Public-private partnerships are not new, but governments are increasingly collaborating with small and mid-sized philanthropies like GHR Foundation to incubate new approaches that may be too risky to pursue without a partner. As an entrepreneurial grant maker, we see partnerships as a critical component of achieving our strategic objectives in health, education and global development.
What do we mean when we talk about public-private partnerships? They are a collaborative working relationship between government, the private sector and/or philanthropy. It is in the intersection between diverse organizations that we see shared value. GHR Foundation, like many philanthropies, is focused on addressing systemic challenges. These tough issues require others—government, other donors and the private sector—to have a tangible investment in order to ensure lasting change.
We know government agencies are looking to partner with others to achieve impact. For example, a recent briefing from the Brookings Institute noted the amount of USAID resources put toward public-private partnerships has gone from 8 percent to 46 percent under the leadership of outgoing Administrator Rajiv Shah.
Our Alzheimer’s work is a key example of how foundations can scale investment through partnership. Currently our $17 million in grant commitments is helping to fund more than $450 million in ground-breaking prevention research. If successful, this research has the potential to compound GHR’s impact and turn the tide on Alzheimer’s – a goal that is brought much closer when industry, government, academia and philanthropy partner to accelerate results.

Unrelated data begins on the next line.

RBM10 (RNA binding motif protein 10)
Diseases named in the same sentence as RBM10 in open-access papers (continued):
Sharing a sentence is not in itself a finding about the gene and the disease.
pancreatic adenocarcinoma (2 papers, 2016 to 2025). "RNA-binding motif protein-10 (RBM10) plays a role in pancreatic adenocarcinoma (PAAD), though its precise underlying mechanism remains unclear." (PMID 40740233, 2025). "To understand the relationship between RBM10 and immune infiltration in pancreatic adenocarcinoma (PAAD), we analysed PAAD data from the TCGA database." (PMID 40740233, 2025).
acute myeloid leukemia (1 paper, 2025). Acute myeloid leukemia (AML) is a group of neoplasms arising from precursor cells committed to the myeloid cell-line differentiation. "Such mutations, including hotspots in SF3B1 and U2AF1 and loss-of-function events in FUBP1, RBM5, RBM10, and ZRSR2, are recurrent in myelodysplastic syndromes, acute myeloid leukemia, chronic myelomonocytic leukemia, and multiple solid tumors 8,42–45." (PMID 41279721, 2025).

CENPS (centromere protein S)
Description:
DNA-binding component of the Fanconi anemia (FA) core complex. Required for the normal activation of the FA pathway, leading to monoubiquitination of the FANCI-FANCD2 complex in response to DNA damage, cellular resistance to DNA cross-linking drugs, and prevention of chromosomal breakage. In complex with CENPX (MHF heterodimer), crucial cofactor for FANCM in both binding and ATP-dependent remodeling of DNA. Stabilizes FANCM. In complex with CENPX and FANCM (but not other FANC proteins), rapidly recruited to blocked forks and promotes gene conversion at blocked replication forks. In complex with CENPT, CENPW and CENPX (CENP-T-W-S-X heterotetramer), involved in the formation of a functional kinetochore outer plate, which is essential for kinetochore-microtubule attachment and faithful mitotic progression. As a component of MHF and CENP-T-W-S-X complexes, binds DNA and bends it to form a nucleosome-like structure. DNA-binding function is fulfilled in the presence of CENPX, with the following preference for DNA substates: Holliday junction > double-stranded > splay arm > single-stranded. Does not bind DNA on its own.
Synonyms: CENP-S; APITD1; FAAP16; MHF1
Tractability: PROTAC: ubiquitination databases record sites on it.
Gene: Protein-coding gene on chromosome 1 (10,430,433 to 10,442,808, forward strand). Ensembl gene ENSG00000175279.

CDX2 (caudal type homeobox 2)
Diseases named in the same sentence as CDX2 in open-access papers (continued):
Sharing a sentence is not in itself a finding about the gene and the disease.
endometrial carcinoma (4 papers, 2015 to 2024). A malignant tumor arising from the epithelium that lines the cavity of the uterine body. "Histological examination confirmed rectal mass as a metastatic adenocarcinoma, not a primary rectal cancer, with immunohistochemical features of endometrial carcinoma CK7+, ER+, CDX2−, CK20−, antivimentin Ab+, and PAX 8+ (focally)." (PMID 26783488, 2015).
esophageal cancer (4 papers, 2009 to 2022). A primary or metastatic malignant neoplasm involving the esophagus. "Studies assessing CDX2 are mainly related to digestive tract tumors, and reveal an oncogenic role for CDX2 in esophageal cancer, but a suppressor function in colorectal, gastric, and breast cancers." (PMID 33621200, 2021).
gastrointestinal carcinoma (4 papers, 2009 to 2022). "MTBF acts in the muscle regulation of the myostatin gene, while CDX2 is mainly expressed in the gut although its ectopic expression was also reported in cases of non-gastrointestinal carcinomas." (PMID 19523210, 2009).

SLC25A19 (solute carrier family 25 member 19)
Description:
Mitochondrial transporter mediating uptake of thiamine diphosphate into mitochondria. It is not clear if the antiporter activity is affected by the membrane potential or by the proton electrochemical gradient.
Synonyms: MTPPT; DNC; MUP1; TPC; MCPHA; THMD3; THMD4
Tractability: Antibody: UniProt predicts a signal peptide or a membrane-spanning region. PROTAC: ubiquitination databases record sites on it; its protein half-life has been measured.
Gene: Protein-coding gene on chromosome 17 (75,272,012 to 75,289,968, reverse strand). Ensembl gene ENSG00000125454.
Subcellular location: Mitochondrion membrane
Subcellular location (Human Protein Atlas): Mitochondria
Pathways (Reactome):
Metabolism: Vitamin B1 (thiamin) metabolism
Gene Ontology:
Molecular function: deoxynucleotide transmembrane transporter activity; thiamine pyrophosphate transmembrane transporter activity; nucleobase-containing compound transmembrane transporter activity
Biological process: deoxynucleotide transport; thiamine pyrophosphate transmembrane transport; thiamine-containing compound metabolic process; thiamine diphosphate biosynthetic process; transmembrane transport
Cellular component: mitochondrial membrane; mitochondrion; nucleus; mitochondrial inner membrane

There’s an African proverb that says, if you want to go fast, go alone. If you want to go far, go together. This explains our primary motivation for engaging in public-private partnerships. Benefits for leveraging partnership in our grant making include:
- Impact. Achieving something that would be impossible independently.
- Scale. Expanding models that are successful for larger impact.
- Sustainability & local ownership. Building local stakeholders into the process to generate genuine partnership which leads to long-term viability.
- Systems change. Transforming the context within which we are working, incorporating diverse actors, to achieve lasting solutions.
- Efficiency & efficacy. Improving coordination among distinct players for faster and more lasting results.
- Credibility. Ensuring a seat at the table and building a meaningful reputation on critical issues.
Public-private partnerships require foundations work to cultivate trust and invest staff time to achieve mutual success. However, tangible and intangible investments in partnerships pay considerable dividends over the long term.